Average time spent caring for household children, 2005–2009
July 01, 2010
For the combined years from 2005 to 2009, adults living in households with children under 6 spent an average of 2.0 hours per day providing primary childcare—childcare done as a main activity, such as physical care of children and reading to or talking with children—to household children.
For the combined years from 2005 to 2009, adults living in households where the youngest child was between the ages of 6 and 17 spent less than half as much time providing primary childcare to household children—47 minutes per day.
Among adults living in households with children under 6, for the combined years from 2005 to 2009, women spent an average of 1.1 hours per day providing physical care (such as bathing or feeding a child) to household children; by contrast, men spent 0.5 hour providing physical care.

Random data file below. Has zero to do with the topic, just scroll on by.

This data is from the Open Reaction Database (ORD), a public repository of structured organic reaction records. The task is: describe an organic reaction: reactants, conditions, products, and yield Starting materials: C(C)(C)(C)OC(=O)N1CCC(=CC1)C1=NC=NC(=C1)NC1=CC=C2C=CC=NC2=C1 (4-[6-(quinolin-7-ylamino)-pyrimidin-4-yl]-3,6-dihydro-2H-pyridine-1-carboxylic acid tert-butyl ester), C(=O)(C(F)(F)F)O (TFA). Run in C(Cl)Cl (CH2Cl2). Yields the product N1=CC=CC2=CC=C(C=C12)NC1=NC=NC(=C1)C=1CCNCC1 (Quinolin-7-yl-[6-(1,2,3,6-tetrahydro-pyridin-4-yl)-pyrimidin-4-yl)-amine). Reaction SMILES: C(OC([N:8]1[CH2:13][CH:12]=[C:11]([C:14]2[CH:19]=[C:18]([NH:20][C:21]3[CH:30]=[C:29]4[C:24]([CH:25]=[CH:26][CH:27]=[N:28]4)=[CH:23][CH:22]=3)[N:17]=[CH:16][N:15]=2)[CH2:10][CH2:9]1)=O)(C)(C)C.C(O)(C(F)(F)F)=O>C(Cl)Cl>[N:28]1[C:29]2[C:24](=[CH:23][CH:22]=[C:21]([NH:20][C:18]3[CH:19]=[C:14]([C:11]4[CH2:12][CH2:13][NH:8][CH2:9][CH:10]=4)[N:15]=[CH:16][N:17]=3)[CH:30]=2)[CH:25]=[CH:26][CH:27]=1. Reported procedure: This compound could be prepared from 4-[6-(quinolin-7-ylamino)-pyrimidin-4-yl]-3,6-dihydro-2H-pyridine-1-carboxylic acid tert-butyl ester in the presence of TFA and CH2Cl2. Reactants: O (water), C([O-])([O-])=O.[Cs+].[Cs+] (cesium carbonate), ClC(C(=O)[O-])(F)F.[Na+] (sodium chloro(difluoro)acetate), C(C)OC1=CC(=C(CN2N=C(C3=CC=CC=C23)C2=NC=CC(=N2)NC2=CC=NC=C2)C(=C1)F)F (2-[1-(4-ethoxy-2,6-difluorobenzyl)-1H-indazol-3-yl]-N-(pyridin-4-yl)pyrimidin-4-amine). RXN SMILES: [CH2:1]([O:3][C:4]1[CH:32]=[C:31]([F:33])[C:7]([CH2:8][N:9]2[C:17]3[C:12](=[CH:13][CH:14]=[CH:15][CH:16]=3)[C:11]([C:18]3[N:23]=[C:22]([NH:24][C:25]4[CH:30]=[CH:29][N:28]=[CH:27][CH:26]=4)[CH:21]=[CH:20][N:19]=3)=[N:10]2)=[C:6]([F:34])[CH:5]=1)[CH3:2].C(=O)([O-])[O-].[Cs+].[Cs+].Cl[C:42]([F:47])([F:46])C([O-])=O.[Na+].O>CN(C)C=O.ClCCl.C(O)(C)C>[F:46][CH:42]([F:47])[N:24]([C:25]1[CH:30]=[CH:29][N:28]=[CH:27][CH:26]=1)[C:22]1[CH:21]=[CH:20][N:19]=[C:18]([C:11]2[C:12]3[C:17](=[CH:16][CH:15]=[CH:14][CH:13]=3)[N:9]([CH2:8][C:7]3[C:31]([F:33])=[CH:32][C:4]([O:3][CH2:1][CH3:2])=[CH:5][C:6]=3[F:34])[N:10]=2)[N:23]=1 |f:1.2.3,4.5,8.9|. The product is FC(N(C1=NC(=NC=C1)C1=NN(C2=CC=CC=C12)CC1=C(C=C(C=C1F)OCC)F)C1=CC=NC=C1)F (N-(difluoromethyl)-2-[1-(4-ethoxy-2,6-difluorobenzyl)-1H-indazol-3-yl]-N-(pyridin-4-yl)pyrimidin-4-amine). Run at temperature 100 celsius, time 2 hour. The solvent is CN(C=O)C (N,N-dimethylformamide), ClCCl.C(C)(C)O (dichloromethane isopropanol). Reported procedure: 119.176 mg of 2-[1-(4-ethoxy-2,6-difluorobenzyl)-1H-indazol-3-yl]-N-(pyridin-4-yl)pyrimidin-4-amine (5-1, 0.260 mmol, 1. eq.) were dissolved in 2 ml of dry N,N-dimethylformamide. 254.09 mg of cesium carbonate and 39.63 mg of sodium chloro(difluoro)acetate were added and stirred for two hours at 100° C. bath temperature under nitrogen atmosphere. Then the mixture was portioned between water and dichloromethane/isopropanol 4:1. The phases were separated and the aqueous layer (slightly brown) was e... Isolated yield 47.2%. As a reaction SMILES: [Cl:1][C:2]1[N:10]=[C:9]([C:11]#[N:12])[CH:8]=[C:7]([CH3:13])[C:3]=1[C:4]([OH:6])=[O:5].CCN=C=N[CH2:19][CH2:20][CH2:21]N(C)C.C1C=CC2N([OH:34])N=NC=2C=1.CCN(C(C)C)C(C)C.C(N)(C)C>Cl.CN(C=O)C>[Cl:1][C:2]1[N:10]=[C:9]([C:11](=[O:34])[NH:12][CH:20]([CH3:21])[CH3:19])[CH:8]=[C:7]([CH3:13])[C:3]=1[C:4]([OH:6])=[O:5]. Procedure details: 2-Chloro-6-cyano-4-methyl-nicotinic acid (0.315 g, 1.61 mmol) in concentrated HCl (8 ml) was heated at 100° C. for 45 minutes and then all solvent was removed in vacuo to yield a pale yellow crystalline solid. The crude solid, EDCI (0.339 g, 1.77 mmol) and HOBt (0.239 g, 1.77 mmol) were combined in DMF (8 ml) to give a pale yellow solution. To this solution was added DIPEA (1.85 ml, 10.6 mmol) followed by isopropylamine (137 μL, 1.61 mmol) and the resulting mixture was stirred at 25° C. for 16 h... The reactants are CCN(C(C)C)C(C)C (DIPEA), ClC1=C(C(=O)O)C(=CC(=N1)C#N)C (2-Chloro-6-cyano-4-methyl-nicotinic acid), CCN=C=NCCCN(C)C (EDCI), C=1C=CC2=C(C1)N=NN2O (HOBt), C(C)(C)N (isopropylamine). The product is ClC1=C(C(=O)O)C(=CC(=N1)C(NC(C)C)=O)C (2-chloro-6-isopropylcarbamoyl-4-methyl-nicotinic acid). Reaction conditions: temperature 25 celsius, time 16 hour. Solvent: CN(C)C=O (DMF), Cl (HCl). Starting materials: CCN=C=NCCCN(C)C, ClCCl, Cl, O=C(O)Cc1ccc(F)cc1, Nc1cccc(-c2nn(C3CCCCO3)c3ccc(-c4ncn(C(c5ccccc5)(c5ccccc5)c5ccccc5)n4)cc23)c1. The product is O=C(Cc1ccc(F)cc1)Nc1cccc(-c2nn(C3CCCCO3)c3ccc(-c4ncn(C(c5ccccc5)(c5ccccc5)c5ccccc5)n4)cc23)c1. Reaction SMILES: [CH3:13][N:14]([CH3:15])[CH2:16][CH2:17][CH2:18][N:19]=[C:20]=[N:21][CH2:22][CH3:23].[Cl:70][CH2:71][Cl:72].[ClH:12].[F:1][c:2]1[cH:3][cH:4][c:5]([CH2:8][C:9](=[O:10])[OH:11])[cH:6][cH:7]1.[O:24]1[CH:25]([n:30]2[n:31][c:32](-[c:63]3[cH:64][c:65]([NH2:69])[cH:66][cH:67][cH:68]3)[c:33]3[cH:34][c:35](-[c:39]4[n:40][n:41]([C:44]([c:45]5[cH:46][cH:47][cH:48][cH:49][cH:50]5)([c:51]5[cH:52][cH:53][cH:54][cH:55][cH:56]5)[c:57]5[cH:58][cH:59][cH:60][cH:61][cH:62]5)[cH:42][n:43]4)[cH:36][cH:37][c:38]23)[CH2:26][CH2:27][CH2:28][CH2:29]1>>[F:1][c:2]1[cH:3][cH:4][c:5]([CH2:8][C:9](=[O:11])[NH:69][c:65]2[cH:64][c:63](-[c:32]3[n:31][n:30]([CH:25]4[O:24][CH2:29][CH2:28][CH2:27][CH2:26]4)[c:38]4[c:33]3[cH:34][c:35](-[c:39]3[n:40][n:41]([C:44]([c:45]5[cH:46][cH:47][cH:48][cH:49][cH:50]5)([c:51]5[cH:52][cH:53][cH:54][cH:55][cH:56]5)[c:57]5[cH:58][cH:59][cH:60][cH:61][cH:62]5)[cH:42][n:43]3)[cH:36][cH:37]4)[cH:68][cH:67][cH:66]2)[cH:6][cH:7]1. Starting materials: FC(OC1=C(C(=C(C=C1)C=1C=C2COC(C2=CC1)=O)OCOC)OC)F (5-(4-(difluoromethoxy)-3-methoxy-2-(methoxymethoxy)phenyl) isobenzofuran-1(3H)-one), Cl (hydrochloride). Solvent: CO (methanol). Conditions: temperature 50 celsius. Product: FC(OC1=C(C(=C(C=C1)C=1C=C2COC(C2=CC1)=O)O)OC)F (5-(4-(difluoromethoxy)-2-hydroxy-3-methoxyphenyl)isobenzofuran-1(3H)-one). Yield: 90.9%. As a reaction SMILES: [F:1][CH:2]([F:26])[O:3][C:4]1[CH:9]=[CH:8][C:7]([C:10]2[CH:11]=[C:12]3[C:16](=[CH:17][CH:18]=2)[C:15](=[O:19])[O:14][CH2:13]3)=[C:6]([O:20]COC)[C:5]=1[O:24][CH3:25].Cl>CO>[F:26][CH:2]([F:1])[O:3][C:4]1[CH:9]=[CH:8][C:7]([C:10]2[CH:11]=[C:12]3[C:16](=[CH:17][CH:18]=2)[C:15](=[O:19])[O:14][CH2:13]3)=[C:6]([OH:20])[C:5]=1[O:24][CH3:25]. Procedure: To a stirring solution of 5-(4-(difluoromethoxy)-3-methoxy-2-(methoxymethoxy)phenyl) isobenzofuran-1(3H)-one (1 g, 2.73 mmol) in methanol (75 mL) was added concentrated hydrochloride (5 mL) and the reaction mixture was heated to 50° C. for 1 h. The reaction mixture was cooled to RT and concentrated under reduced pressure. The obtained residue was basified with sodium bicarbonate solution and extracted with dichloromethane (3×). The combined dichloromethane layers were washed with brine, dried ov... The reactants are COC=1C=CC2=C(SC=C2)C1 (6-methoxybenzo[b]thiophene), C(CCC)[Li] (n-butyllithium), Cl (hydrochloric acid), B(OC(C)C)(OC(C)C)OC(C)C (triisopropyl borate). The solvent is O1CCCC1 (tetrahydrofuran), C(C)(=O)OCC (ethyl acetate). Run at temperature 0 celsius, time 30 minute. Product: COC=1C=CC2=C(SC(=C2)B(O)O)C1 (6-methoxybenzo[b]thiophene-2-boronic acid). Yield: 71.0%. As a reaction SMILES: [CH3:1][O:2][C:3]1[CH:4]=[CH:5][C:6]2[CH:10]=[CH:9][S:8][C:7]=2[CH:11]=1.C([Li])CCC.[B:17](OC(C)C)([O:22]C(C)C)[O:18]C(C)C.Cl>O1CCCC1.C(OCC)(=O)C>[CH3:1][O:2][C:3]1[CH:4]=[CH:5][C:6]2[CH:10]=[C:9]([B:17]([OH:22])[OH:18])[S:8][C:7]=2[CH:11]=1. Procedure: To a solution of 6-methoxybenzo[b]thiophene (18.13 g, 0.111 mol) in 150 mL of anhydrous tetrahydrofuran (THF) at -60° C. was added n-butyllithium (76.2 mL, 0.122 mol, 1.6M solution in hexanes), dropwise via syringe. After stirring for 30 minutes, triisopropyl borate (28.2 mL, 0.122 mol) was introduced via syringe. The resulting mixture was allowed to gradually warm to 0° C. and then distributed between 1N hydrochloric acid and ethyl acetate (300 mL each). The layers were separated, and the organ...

Bureau of Labor Statistics, U.S. Department of Labor, The Economics Daily, Average time spent caring for household children, 2005–2009 on the Internet at http://www.bls.gov/opub/ted/2010/ted_20100701.htm (visited November 25, 2015).
Recent editions of Spotlight on Statistics
Fifty years of looking at changes in peoples lives
Longitudinal surveys help us understand long-term changes, such as how events that happened when a person was in high school affect labor market success as an adult.
- A look at pay at the top, the bottom, and in between
The Spotlight examines how earnings and wages have changed over time and how they differ within a geographic area, industry, or occupation.